The teacher, whether his teaching be oral or written, is absolutely necessary, not in order to give to another the truth which he has earned by long practice and endeavor, as this is impossible, but, demonstrating the results of his experience, and pointing out the method by which those results were obtained, to inspire others, and to rouse them to effort so that they may obtain truth for themselves. He is the true and profitable reader or hearer, who, having read or heard the teaching, assiduously applies it in his daily conduct, and so finds and proves the truth for himself. A man may read the Sermon on the Mount a thousand times, but unless he practices its teaching and incorporates it into his life, he will never gain a knowledge of the eternal law upon which it is framed. Whilst a man remains a mere reader, although he may gain a reputation for cleverness and learning, he will never really understand, and his conduct under trying circumstances will show forth his lack of understanding. It is the doer, and the doer only, who understands, who gains real knowledge, who becomes wise, and his conduct under trying circumstances will show forth his knowledge. And when, by continual practice in overcoming self, a man has become sufficiently pure and strong and self-reliant, the need of books ceases. He who is free from passion, who is calm and mild and spiritually strong, needs no external stimuli to urge him on, for, having transmuted his lower nature, he has become possessed of a subtle energy by which he can, at any moment, rouse himself into active thought and meditation and enter the divine source of wisdom itself, drawing there from all the mental, spiritual and material sustenance that is needful for him. Great is the need and use of books, but above all books is the Book of Life. Great and glorious are the spiritual teachers of the race, but above all teachers is the indwelling Spirit of Truth, whose voice is only heard by the passionless and pure.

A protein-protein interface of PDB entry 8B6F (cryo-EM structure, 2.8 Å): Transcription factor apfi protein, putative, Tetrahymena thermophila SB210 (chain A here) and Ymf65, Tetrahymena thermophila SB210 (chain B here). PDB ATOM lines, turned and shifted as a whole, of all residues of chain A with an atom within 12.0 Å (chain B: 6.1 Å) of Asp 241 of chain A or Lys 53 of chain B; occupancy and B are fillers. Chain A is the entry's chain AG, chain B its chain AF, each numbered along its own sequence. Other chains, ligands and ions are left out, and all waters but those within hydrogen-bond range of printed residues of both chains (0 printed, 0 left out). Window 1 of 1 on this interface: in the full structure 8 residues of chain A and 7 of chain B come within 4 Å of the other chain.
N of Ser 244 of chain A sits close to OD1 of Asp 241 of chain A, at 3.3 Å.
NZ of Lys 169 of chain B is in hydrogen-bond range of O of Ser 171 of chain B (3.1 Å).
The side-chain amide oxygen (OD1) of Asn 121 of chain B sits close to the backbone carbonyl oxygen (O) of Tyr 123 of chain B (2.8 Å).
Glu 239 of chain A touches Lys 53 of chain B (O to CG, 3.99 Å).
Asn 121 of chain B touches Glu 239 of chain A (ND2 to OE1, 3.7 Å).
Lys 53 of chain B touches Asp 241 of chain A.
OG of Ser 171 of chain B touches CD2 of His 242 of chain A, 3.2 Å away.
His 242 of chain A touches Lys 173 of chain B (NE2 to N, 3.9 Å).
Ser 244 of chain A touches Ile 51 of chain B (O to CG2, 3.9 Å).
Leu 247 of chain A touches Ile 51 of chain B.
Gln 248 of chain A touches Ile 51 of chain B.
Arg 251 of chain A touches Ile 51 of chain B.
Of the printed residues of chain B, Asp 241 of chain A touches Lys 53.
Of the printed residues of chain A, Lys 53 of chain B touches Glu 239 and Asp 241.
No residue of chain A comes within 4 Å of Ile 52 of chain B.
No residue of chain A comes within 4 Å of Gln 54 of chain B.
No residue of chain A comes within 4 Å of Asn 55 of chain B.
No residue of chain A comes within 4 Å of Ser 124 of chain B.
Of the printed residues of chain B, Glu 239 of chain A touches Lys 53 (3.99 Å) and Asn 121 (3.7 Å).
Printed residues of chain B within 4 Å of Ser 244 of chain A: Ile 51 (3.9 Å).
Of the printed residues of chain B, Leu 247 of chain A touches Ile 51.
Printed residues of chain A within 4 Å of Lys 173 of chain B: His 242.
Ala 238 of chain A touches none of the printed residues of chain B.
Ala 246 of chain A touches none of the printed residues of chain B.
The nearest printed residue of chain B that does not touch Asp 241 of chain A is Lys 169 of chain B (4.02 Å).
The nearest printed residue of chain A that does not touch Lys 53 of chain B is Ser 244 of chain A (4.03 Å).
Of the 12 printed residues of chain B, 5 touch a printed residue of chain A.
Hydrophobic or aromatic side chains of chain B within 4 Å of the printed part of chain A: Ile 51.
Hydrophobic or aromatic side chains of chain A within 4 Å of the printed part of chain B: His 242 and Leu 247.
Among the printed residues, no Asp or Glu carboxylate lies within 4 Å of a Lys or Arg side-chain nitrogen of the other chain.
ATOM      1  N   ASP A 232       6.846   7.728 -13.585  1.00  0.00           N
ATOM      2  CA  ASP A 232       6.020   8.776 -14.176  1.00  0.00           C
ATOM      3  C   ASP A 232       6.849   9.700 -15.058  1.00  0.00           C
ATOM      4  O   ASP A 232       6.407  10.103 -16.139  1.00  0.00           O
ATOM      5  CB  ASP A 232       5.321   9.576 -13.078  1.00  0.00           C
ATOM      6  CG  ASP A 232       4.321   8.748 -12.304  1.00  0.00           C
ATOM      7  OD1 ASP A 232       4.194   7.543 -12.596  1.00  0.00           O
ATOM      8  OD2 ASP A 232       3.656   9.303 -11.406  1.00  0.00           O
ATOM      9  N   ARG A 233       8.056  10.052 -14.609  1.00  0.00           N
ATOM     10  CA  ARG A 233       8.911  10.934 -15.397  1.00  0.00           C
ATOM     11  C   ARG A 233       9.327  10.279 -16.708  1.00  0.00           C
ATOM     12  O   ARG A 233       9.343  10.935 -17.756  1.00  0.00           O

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James Allen

James Allen was a little-known philosophical writer and poet. He is best recognized for his book, As a Man Thinketh. Allen wrote about complex subjects such as faith, destiny, love, patience, and religion but had the unique ability of explaining these subjects clearly and in a way that is easy to understand. He often wrote about cause and effect, sowing and reaping, as well as overcoming sadness, sorrow, and grief. For more information on the life of James Allen, click here.